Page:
Cognitive Science

What Does Cognitive Science Mean?

Cognitive science is essentially the study of thought. It is a kind of broad-based term for studying the nature and functionality of how the brain works. However, experts have come up with more specific concrete models for what constitutes cognitive science – for instance, describing it as the intersection of psychology, philosophy, linguistics, anthropology, neuroscience and, last but not least, artificial intelligence.


Techopedia Explains Cognitive Science

Since it is so broad, cognitive science can be classified into many various sub-fields such as psychology and philosophy. Brain imaging can constitute a cognitive science project. So can a research project focusing on evidence-based behavioral trends. Language processing projects can also have a primary cognitive science component.

One of the biggest recent changes in the ways that people use cognitive science relates to technology – prior to the beginning of the 21st century, cognitive science was mainly seen as an academic field related to human biology. Now, with breakthrough developments in artificial intelligence, all of that has changed. These days, a cognitive science project is just as likely to utilize artificial intelligence tools such as networks to simulate biological cognitive function. This is rapidly changing the field of cognitive science as well as some sub-fields such as neuroscience – for example, where neuroscience used to treat the human brain only based on biological research and some data modeling, new neuroscience projects can now focus on learning about the human brain through examining artificial intelligence as well.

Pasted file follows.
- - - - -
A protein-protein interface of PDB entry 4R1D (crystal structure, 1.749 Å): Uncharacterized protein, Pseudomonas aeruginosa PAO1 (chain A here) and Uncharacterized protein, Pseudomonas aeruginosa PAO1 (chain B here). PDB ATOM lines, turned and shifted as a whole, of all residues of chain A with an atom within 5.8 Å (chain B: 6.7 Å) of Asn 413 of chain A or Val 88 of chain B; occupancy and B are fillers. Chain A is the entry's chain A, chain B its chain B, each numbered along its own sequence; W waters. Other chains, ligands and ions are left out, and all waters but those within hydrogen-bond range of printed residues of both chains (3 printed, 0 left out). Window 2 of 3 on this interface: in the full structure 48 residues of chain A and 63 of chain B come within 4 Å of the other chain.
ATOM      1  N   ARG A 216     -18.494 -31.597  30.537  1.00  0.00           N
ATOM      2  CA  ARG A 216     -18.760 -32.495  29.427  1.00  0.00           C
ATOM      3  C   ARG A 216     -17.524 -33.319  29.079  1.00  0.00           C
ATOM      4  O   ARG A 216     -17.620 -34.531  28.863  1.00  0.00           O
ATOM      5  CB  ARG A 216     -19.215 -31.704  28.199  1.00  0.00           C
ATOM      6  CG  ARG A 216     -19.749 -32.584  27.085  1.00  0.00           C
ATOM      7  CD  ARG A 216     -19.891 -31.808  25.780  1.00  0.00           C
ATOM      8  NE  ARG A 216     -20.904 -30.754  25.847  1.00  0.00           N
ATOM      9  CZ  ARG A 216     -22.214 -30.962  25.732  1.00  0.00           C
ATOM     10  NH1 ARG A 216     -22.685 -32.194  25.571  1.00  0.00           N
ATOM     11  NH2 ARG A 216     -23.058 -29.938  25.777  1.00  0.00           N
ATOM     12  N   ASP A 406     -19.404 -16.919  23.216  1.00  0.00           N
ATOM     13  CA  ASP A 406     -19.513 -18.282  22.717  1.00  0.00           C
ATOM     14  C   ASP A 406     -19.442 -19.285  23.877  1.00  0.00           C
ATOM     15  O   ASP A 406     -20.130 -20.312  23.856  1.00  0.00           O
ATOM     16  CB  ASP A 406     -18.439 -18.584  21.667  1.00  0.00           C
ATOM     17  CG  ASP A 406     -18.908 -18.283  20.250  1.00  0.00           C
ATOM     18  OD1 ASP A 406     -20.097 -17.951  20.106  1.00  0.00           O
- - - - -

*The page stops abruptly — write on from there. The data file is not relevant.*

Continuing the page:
Essentially, cognitive science has bloomed and developed as artificial intelligence has evolved. It has become entwined and interconnected with the study of technology.


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Margaret Rouse

Margaret Rouse is an award-winning technical writer and teacher known for her ability to explain complex technical subjects to a non-technical, business audience. Over the past twenty years her explanations have appeared on TechTarget websites and she's been cited as an authority in articles by the New York Times, Time Magazine, USA Today, ZDNet, PC Magazine and Discovery Magazine.Margaret's idea of a fun day is helping IT and business professionals learn to speak each other’s highly specialized languages. If you have a suggestion for a new definition or how to improve a technical explanation, please email Margaret or contact her…